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SourcePsychoneuroendocrinology, 29, 8, (2004), pp. 1058-64
Article / Letter to editor
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Medical Physics and Biophysics
SubjectUMCN 3.2: Cognitive neurosciences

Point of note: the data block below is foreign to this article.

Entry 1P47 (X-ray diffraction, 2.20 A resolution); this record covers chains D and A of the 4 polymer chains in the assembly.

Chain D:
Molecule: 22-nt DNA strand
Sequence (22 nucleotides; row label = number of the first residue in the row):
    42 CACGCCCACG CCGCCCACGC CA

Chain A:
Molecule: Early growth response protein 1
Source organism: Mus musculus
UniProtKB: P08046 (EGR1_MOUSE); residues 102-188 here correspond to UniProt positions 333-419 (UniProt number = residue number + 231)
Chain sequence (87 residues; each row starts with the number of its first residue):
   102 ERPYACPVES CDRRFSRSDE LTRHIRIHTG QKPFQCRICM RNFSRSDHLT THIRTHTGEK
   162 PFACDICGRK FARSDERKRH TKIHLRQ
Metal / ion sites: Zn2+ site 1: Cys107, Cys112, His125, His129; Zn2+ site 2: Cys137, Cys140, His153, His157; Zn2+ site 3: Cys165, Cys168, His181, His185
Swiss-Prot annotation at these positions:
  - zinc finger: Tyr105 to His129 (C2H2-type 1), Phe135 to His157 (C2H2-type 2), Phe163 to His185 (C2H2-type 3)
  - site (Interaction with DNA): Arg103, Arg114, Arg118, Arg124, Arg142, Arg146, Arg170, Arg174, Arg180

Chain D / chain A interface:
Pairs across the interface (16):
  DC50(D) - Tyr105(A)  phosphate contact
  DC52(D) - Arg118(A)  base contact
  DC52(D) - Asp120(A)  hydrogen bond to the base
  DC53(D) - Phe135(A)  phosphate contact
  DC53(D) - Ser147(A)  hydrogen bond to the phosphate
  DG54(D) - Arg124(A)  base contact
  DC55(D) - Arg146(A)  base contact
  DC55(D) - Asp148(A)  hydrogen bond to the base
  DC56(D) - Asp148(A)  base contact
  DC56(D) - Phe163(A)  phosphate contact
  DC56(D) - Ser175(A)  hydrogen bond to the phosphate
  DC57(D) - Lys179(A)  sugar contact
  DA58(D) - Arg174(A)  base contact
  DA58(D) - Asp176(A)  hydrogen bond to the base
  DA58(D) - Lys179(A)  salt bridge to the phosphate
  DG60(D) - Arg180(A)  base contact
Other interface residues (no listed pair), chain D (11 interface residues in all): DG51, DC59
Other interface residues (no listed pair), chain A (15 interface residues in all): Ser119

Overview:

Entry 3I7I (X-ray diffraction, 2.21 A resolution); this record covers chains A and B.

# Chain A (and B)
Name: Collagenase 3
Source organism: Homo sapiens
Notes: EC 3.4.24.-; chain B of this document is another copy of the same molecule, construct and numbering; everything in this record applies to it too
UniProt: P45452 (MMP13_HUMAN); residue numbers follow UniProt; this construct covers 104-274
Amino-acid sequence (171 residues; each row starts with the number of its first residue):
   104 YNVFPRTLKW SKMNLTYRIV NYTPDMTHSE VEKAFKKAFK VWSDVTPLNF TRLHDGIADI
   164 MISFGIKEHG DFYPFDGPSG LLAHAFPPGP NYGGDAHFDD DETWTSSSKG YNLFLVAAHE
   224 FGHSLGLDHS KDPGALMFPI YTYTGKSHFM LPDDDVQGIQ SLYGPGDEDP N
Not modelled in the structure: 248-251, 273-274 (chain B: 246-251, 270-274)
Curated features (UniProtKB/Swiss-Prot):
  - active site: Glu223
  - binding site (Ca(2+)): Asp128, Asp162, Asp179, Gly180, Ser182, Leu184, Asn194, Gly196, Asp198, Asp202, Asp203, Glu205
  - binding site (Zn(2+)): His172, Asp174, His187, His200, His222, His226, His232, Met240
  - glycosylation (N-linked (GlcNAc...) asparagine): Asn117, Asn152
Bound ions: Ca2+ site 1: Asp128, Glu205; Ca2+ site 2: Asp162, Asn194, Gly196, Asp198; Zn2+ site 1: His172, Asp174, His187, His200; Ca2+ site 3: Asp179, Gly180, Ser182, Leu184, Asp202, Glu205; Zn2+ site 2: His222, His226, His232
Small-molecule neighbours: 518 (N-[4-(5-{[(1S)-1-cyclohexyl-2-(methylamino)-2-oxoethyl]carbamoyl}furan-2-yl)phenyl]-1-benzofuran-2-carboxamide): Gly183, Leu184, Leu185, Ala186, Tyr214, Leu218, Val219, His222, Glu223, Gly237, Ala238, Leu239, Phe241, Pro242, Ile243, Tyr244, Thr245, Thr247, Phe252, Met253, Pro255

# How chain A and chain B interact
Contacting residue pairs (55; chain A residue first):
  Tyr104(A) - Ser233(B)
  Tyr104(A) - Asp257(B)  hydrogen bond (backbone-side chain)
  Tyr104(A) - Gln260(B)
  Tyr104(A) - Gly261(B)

Interactions between the nervous system and the immune system have been recognized as important regulatory processes in determining the activity of the immune response. We have previously shown that rats, which differ in the reactivity of the dopaminergic system (APO-SUS and APO-UNSUS rats), also differ in experimental metastasis formation and in susceptibility to autoimmunity. APO-SUS rats have a high response to administration of apomorphine and can be characterized as hyperdopaminergic, whereas their APO-UNSUS counterparts show low susceptibility to apomorphine and have a hypodopaminergic phenotype. In this study we investigated whether the decreased experimental metastasis formation of APO-SUS rats compared to APO-UNSUS rats is associated with higher natural killer cell activity in APO-SUS rats. Surprisingly, splenic NK cell activity of hyperdopaminergic APO-SUS female as well as male rats is significantly lower than NK cell activity of their hypodopaminergic APO-UNSUS counterparts. The reduced splenic NK activity of female APO-SUS rats is associated with lower percentages of NK cells in the spleen cell population. In contrast, male APO-SUS and APO-UNSUS rats show similar numbers of NK cells in the spleen. There was no difference in plasma dopamine levels between APO-SUS and APO-UNSUS rats and i.p. treatment of rats with the dopaminergic agonist quinpirole did not alter NK cell activity. In conclusion, our data demonstrate that differences in the reactivity of the dopaminergic system are associated with differences in splenic NK cell activity. Moreover, our data demonstrate that in this model lower splenic NK cell activity is not related to increased experimental lung metastasis formation.
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